Life Is More Than Biomolecules | The Institute for Creation Research
Life Is More Than Biomolecules
In order to have evolution, you must first have life. Both sides of the evolution-creation debate agree that the chance of all the correct biomolecules coming together by chance to form even the simplest cell is virtually impossible. Fred Hoyle1 (an atheist) estimated the probability as one chance in 1040,000. He compared the likelihood of life originating on Earth to that of a tornado going through a junkyard and assembling a 747 airplane. Even if this improbability actually happened, one would have an inert, non-operating 747 in a junkyard rut. To operate it (bring it to “life”), its engines would have to be jumpstarted, its electronics activated, and a pilot provided to operate it.

Some evolutionists argue that life must have originated spontaneously because life exists. So, what would happen if a “tornado” actually whipped through a biological junkyard and assembled a simple cell? The answer is simple: absolutely nothing. Another “highly improbable” event is required for life to exist—the inert assemblage molecule must be elevated into a higher state.

This was shown by Nobel Prize-winning chemist and evolutionist Ilya Prigogine.2 He is famous for pointing out two aspects of life: it is dissipative and far from equilibrium. All living organisms are dissipative (constantly decaying to a lower state per the Second Law of Thermodynamics) and need a constant supply of energy to repair the decay and operate, just like a 747 needs a constant flow of fuel to fly.3

If a system at equilibrium is disturbed, physics tells us it simply decays back to equilibrium.4 A small displacement from equilibrium is not sufficient to change its state. Give a small push to a vehicle in a rut (at equilibrium), and it simply rolls back into the rut. Life needs a really big push for it to exist far from equilibrium—another near impossibility if we wait for this to happen by chance.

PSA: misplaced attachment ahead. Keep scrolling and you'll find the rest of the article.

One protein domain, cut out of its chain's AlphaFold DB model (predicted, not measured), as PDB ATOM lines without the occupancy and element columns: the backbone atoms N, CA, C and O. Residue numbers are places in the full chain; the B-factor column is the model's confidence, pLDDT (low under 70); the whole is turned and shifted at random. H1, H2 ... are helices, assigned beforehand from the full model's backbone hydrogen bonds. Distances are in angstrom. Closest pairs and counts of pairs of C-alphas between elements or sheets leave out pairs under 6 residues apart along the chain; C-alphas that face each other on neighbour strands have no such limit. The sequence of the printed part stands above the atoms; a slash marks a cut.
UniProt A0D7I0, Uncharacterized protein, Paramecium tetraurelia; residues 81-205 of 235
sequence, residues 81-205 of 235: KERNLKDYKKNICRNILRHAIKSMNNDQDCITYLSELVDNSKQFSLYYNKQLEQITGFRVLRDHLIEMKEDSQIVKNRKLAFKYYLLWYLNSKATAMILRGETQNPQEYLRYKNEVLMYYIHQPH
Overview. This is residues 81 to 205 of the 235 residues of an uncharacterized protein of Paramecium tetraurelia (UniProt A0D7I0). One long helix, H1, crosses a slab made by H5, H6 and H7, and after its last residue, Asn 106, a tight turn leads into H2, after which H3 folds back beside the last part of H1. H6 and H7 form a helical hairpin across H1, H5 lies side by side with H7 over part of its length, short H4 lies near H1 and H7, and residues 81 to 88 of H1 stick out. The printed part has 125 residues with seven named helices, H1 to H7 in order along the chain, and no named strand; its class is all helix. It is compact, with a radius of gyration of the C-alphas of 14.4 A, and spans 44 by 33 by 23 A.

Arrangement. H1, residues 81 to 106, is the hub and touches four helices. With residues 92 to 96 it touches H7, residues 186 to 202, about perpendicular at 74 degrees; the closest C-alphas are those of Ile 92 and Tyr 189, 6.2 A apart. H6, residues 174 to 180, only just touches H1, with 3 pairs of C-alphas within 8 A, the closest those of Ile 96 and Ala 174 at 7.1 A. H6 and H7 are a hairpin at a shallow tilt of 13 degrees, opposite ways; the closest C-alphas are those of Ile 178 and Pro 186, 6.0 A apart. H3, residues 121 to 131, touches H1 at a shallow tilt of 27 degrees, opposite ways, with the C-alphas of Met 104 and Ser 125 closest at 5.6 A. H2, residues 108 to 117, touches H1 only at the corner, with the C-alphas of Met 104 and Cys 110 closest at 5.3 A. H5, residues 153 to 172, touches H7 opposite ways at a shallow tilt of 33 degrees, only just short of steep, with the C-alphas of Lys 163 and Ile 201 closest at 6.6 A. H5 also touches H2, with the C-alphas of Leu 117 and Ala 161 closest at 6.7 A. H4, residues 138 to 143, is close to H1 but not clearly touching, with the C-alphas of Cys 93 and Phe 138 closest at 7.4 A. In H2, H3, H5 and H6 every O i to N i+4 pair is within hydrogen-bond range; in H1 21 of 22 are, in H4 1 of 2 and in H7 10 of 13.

How impossible? Before life existed, the probability of assembling molecules into a life configuration was virtually impossible. But now, life exists everywhere! All the correct molecules are assembled in the correct order. When the living thing dies, all the required molecules are still there in the correct order, just without operating—there’s no life. If life occurred spontaneously, shouldn’t dead creatures just spontaneously spring back to life? No, because life is far from equilibrium! Many trillions of creatures have died, remained dead, and decayed.

In conclusion, life is not just the correct assemblage of molecules; life requires being in an elevated state of existence. It requires the “spark” of life, or the “breath” of life, to make the lifeless molecules operate. Otherwise, nothing happens except decay.

The next logical question is, where does the breath of life come from? Interestingly enough, Genesis, written nearly 3,500 years ago, got this right! After God performed the impossible task of forming man from the dust of the ground, man did not spontaneously spring to life. God needed to perform another impossible task: breathing life into him to make him a living being.5 The short answer is that the breath of life came, and comes, from God.

1. Posted on Accessed April 30, 2021.
2. Quotes from Ilya Prigogine are found in Morris, Henry M. 1977. The Scientific Case for Creation. Creation-Life Publishers, 21-22.
3. A 2,000-calorie diet for humans is equivalent to 100 watts. Much of this is required just to maintain life—repairing organs, replacing cells that are constantly dying, maintaining body functions like breathing, etc.; e.g., WBCs live only 13 days and RBCs 120 days.
4. Perturbation from equilibrium causes a damped oscillation (Cf. a plucked violin string).
5. Genesis 2:7.

*Dr. Siebert earned his Ph.D. in equations of quantum mechanics from the Polytechnic Institute of New York University. He is a freelance contributor to ICR’s Creation Science Update, has worked 40 years in electro-optics, and held numerous patents.
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